blossom-end rot


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blossom-end rot

[′bläs·əm ‚end ¦rät]
(plant pathology)
Any rot disease of fruit that originates at the blossom end.
A physiological disease of tomato believed to be caused by extreme fluctuations in available moisture; characterized by shallow leathery depressions with a water-soaked appearance around the tip end of the fruit.
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Tissue at the base of the fruit is damaged by the calcium shortage, setting the stage for blossom-end rot.
Do this and you should have no blossom-end rot at all.
They also fret about the weather, tomato hornworms, and blossom-end rot.
If you do, the base of the fruit is likely to split or the tomatoes may develop blossom-end rot - a dry, hard-brownish coat at the base of the fruit which will ruin them.
A: Blossom-end rot refers to deterioration of tomato fruit that starts at the bottom, blossom end of the fruit as opposed to the top or stem end.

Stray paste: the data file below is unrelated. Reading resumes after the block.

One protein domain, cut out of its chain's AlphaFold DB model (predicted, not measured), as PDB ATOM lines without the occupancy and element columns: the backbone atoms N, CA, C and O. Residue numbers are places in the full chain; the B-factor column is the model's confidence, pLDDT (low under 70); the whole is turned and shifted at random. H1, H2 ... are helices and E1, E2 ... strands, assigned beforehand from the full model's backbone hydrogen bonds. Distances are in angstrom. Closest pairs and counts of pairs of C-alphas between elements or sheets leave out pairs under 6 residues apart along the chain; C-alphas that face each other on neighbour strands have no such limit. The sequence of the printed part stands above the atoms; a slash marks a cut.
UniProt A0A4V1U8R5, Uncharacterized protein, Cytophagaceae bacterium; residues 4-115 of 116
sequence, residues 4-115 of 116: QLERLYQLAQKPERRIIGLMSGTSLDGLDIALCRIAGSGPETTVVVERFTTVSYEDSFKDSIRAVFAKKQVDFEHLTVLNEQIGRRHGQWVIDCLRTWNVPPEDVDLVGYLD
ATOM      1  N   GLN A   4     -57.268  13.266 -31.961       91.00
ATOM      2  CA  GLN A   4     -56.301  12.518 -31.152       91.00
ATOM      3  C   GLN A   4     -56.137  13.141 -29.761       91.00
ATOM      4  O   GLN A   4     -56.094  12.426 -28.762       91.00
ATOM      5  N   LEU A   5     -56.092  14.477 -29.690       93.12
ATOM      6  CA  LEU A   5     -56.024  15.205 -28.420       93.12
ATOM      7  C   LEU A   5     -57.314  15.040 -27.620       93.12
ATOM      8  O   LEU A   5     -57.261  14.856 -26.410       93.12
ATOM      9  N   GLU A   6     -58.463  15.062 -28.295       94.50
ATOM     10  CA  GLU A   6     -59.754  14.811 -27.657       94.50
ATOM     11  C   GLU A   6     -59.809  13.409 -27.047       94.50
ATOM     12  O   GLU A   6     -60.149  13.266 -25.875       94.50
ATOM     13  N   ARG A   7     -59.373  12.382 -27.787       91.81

The black leathery patches are known as blossom-end rot and are caused by irregular watering.
Periods of wet and dry weather may cause fruit to crack and may cause blossom-end rot, a condition in which the bottom of the fruit turns black and becomes mushy.
If you water spasmodically, drenching the plant one day and then leaving it to dry out, the fruits are likely to split at the bottom or you'll get blossom-end rot, where the bottom of the fruit goes brown, hard and inedible.
It's probably blossom-end rot, often caused by a low calcium level in the fruit and inconsistent soil moisture.
Not only do we see blossom-end rot on tomatoes but other fruits can be affected.
Chances are that your tomatoes are suffering from blossom-end rot, due to calcium deficiency within the fruits, caused by poor watering regimes.